US regulators are to review extraordinary rallies in the shares of struggling gaming retailer Gamestop, part-driven by users of a forum on Reddit, as concerns grow over a surge in retail investor activism.
The Securities and Exchange Commission said it was working with other watchdogs to “assess the situation and review the activities of regulated entities, financial intermediaries, and other market participants”.
The action reflects widespread worries over the functioning of financial markets, with the trading activity by amateur members of the public – known as retail investors – spreading globally including to the UK.
The shorters have since been selling other stocks to recover their losses, with those trades being blamed for unusual falls in US stock markets this week.
More from Business
Hedge funds have found themselves battling millions of ordinary people who have joined zero-commission trading platforms during the coronavirus crisis – often using social media forums to discuss investment opportunities.
By piling into a stock in a co-ordinated way, they have created value for themselves against market norms.
The value surge has not been restricted to Gamestop but the risks of such activity became apparent last night.
Gamestop shares, and those of other firms including BlackBerry and AMC Entertainment, fell by more than 20% in extended trading when it emerged that Reddit had temporarily closed the Wallstreetbets chat room.
Discussion within it is widely seen by market analysts as the catalyst for the activist movement.
Wallstreetbets alone is understood to have more than four million members.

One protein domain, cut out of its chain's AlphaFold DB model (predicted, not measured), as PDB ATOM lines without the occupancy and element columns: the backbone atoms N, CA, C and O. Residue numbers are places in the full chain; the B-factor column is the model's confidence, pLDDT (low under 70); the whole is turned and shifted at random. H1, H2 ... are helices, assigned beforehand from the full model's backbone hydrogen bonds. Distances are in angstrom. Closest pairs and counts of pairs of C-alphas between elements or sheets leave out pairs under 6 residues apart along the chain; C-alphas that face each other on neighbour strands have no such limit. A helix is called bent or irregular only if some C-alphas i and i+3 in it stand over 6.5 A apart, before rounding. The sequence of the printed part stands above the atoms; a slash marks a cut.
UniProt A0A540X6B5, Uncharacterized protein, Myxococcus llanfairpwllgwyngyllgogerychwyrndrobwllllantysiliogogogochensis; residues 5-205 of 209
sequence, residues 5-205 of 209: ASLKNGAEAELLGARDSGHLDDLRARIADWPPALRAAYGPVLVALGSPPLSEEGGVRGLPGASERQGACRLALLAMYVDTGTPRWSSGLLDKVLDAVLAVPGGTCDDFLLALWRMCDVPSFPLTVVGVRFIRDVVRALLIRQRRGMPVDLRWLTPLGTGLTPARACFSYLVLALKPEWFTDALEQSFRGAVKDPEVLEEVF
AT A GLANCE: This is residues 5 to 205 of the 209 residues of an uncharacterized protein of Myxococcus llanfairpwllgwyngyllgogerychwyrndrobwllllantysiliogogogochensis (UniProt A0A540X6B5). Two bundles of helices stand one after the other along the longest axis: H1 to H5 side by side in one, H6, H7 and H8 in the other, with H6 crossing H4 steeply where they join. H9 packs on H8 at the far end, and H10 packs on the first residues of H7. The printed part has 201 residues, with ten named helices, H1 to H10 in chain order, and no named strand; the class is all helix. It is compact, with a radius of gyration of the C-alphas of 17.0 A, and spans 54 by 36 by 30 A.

The market behaviour has prompted widespread calls for scrutiny of trading fuelled by anonymous social media posts.
Reddit said it had not been contacted by any authorities in relation to users’ behaviour.
Some heavily-shorted UK stocks, including Cineworld, have also showed signs of retail activist-style gains.
A spokesperson for the UK regulator, the Financial Conduct Authority (FCA), told Sky News: “The FCA is aware of the situation and continues to closely monitor trading in UK markets.
“UK investors should take care when trading shares in highly volatile market conditions that they fully understand the risks they are taking. This applies to UK investors trading both US and UK stocks.
“Firms and individuals should also ensure they are familiar with, and abiding by, all regulations including the market abuse and short selling regimes in the jurisdiction they are trading in.”
Users of London-based investor platform Trading212 complained via its Twitter account on Thursday that they had been blocked from buying Gamestop shares, with a screen grab suggesting their positions could only be closed “in the interest of mitigating risk.”
One customer responded: “This is unacceptable, you are not asked to take the role of a financial advisor. You will remember this day as the day you went down.”
This is unacceptable, you are not asked to take the role of a financial advisor. You will remember this day as the day you went down. pic.twitter.com/OwGfIjWqlT
In a sign of the rush for trading accounts among members of the public, Trading212 announced: “Due to the unprecedented demand, we have temporarily stopped onboarding new clients. Once we process the existing queue, we will be open for new registrations.”
The investment trend, and its potential implications, has caught the eye of the White House.
The new US treasury secretary, Janet Yellen, said she was “monitoring the situation” while a state regulator has called for Gamestop shares to be suspended for 30 days to allow a cooling off period.
Technology investor Chamath Palihapitiya told Sky’s sister channel CNBC: “We are moving to a world where ordinary folk have the same access as professionals and can come to the same conclusion or maybe the opposite.
“The solution is more transparency on the institutional side, not less access for retail.”
In Gamestop’s case, it has been shuttering stores for years in a tough retail landscape and market analysts have likened the stock interest – driven purely by retail investors – to a pyramid scheme.
Nasdaq chief Adena Friedman said: “If we see a significant rise in the chatter on social media … and we also match that up against unusual trading activity, we will potentially halt that stock to allow ourselves to investigate the situation.”